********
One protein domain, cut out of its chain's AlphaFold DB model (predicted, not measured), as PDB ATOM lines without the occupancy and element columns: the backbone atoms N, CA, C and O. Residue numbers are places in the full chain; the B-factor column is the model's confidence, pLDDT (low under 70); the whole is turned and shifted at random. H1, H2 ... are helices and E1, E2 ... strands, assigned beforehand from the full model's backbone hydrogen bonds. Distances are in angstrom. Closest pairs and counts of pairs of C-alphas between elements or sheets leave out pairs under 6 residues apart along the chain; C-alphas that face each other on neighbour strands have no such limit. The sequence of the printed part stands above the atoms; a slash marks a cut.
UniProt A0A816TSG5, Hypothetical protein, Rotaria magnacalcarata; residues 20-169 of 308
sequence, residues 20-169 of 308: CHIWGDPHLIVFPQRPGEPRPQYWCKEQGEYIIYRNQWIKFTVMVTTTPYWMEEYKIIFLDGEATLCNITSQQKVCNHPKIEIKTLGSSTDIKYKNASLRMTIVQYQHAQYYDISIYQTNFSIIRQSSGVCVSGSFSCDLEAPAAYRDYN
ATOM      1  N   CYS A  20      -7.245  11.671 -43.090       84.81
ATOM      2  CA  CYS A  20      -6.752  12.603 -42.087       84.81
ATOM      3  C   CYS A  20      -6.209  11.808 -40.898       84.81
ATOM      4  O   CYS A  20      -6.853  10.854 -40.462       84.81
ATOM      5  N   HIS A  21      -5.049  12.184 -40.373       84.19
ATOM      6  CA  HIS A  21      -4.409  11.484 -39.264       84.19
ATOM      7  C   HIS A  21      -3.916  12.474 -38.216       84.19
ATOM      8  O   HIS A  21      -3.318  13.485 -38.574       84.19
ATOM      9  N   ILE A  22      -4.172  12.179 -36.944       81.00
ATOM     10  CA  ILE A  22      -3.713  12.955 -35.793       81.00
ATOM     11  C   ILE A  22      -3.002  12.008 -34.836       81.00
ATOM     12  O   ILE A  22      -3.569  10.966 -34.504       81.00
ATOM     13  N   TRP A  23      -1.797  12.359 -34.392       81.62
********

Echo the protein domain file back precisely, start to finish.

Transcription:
One protein domain, cut out of its chain's AlphaFold DB model (predicted, not measured), as PDB ATOM lines without the occupancy and element columns: the backbone atoms N, CA, C and O. Residue numbers are places in the full chain; the B-factor column is the model's confidence, pLDDT (low under 70); the whole is turned and shifted at random. H1, H2 ... are helices and E1, E2 ... strands, assigned beforehand from the full model's backbone hydrogen bonds. Distances are in angstrom. Closest pairs and counts of pairs of C-alphas between elements or sheets leave out pairs under 6 residues apart along the chain; C-alphas that face each other on neighbour strands have no such limit. The sequence of the printed part stands above the atoms; a slash marks a cut.
UniProt A0A816TSG5, Hypothetical protein, Rotaria magnacalcarata; residues 20-169 of 308
sequence, residues 20-169 of 308: CHIWGDPHLIVFPQRPGEPRPQYWCKEQGEYIIYRNQWIKFTVMVTTTPYWMEEYKIIFLDGEATLCNITSQQKVCNHPKIEIKTLGSSTDIKYKNASLRMTIVQYQHAQYYDISIYQTNFSIIRQSSGVCVSGSFSCDLEAPAAYRDYN
ATOM      1  N   CYS A  20      -7.245  11.671 -43.090       84.81
ATOM      2  CA  CYS A  20      -6.752  12.603 -42.087       84.81
ATOM      3  C   CYS A  20      -6.209  11.808 -40.898       84.81
ATOM      4  O   CYS A  20      -6.853  10.854 -40.462       84.81
ATOM      5  N   HIS A  21      -5.049  12.184 -40.373       84.19
ATOM      6  CA  HIS A  21      -4.409  11.484 -39.264       84.19
ATOM      7  C   HIS A  21      -3.916  12.474 -38.216       84.19
ATOM      8  O   HIS A  21      -3.318  13.485 -38.574       84.19
ATOM      9  N   ILE A  22      -4.172  12.179 -36.944       81.00
ATOM     10  CA  ILE A  22      -3.713  12.955 -35.793       81.00
ATOM     11  C   ILE A  22      -3.002  12.008 -34.836       81.00
ATOM     12  O   ILE A  22      -3.569  10.966 -34.504       81.00
ATOM     13  N   TRP A  23      -1.797  12.359 -34.392       81.62